Saturday, January 7, 2012

Supreme court free speech

  • WASHINGTON — The Supreme Court led by Chief Justice John G. Roberts Jr., the conventional wisdom goes, is exceptionally supportive of free speech.
  • (New York Times)
  • The Supreme Court ruled that public figures cannot recover for intentional infliction of emotional distress from publications unless the publication intended harm and knew the information was untrue.
  • (ABC News)
  • INDIANAPOLIS (AP) — The Indiana Supreme Court has upheld a state law restricting automated robocalls.
  • (Chicago Tribune)
  • You cant yell fire in a crowded theater. That paraphrase of a paragraph in a 1919 U.S. Supreme Court written by Justice Oliver Wendell Holmes Jr. is often cited as justification for limiting free speech.
  • (Prescott Valley Tribune)
  • ruling and is highly critical of the 5-4 U.S. Supreme Courts Citizens United decision, which cleared the way for corporations to spend money in political campaigns as part of their free speech rights.
  • (Missoulian)
  • The nuisance shareholder proposals on political spending introduced by unions and left-wing activists are part of a remarkable 18-month effort to subvert the Supreme Courts reaffirmation of corporate free-speech rights in its Citizens United v.
  • (Wall Street Journal)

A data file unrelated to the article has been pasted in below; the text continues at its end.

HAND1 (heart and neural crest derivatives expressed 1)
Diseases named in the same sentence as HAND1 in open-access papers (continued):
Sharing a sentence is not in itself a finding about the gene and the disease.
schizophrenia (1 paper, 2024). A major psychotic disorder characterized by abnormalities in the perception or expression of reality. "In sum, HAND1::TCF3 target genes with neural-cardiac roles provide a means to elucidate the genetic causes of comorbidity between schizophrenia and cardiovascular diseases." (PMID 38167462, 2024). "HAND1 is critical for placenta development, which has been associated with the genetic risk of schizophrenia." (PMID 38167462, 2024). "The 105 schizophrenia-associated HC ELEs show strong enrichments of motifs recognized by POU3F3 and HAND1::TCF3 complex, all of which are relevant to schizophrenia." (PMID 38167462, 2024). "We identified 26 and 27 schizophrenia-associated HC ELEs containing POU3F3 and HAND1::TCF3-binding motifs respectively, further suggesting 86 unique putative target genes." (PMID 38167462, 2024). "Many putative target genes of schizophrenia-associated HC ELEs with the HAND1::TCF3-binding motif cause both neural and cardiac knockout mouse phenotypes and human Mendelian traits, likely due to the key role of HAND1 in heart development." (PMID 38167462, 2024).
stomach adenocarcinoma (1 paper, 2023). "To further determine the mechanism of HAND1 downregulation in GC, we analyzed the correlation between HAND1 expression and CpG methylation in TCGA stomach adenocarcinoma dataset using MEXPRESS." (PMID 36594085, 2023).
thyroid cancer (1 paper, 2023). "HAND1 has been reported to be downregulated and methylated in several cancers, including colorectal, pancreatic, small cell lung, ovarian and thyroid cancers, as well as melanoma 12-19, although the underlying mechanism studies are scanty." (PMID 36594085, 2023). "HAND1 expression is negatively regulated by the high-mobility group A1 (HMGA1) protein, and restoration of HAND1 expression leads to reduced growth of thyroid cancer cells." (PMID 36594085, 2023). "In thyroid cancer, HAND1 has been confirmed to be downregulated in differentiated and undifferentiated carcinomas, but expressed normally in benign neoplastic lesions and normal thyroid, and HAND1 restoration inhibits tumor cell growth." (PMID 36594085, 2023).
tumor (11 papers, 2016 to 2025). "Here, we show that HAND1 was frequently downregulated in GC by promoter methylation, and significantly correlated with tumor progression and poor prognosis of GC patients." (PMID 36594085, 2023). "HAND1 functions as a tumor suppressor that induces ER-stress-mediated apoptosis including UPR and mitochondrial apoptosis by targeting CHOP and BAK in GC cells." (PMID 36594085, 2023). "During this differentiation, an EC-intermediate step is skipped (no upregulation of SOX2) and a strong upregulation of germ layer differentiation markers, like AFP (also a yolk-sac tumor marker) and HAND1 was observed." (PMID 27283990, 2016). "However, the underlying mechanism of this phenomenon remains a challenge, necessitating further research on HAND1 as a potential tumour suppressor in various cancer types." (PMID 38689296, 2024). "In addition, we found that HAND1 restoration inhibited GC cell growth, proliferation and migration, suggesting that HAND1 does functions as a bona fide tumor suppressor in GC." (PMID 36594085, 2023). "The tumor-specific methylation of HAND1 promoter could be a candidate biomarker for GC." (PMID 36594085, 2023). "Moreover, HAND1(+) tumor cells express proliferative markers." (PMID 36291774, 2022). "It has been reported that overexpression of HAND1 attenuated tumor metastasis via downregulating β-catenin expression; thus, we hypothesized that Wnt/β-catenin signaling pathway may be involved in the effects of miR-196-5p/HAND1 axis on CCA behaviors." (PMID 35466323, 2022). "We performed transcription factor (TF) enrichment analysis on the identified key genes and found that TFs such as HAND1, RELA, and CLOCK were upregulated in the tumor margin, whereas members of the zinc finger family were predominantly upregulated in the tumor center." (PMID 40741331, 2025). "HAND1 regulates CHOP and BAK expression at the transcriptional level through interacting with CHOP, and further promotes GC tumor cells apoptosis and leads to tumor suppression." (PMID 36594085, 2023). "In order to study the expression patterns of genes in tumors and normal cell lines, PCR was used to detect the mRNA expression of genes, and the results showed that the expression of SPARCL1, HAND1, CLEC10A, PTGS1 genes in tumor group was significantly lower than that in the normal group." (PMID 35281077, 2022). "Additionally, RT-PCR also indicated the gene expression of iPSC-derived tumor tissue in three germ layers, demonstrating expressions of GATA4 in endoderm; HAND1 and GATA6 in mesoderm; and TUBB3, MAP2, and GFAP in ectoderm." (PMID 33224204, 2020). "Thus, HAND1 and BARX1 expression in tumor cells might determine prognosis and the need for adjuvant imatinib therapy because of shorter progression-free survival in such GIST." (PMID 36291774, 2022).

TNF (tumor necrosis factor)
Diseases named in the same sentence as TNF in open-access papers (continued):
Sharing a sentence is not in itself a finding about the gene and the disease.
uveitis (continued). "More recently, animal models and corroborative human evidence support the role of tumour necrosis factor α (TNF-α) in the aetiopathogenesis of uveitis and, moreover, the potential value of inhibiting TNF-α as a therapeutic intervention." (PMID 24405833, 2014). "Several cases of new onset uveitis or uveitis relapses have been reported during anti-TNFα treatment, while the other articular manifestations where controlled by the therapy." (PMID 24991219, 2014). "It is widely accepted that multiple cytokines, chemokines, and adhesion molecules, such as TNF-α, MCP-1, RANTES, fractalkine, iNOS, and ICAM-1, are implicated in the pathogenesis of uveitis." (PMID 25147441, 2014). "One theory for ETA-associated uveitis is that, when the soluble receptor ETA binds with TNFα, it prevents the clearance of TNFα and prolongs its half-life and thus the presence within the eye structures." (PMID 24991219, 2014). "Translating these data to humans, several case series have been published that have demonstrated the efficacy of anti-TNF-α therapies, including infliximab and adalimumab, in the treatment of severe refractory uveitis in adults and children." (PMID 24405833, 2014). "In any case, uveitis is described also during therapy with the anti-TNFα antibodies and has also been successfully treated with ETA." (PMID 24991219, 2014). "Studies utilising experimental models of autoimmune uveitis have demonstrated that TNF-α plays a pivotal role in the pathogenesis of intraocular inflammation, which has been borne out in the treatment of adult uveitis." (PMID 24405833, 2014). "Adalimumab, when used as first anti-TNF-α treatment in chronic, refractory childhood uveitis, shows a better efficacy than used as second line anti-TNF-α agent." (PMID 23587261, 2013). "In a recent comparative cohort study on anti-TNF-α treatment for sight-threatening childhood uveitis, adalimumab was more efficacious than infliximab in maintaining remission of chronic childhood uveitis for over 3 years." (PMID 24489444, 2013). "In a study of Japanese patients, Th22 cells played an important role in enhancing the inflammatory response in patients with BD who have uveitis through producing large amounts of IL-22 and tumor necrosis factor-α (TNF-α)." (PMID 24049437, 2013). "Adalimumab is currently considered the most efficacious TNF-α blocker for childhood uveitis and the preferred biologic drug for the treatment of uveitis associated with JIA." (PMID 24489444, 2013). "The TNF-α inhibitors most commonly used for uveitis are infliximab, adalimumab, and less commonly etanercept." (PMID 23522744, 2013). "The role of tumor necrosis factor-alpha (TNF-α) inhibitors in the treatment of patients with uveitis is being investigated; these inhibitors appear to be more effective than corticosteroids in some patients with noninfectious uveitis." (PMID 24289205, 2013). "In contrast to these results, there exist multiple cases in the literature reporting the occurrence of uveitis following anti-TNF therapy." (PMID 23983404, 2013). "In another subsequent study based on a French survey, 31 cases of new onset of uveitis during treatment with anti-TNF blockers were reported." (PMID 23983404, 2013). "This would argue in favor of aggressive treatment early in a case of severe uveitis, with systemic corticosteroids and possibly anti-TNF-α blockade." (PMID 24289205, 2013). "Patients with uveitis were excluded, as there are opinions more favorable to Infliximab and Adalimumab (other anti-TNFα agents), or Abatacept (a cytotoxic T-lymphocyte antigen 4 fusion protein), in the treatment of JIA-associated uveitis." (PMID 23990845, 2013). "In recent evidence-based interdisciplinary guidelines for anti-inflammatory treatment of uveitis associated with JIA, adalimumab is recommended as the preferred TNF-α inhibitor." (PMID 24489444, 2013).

• The paper lamented that the Supreme Court's Citizens that were struck down by the High Court claim their goal is to clean up politics, but their real objective is to restrict political speech.
  • (Commentary Magazine)
  • A Supreme Court fight over television profanity and nudity may The high court has championed free speech under Chief Justice John Roberts, striking down restrictions on violent video games, pharmaceutical marketing and political spending.
  • (Los Angeles Daily News)
  • Now the Supreme Court is poised to take a fresh look at a key aspect family friendly prime-time hours of 8 to 10 p.m. Oral arguments in this key free-speech dispute will be held Tuesday.
  • (CNN)
  • A U.S. Supreme Court (1000L) fight over television profanity Corp. (CBS)'s CBS are joining ABC and Fox in opposing the FCC.
  • (Bloomberg)

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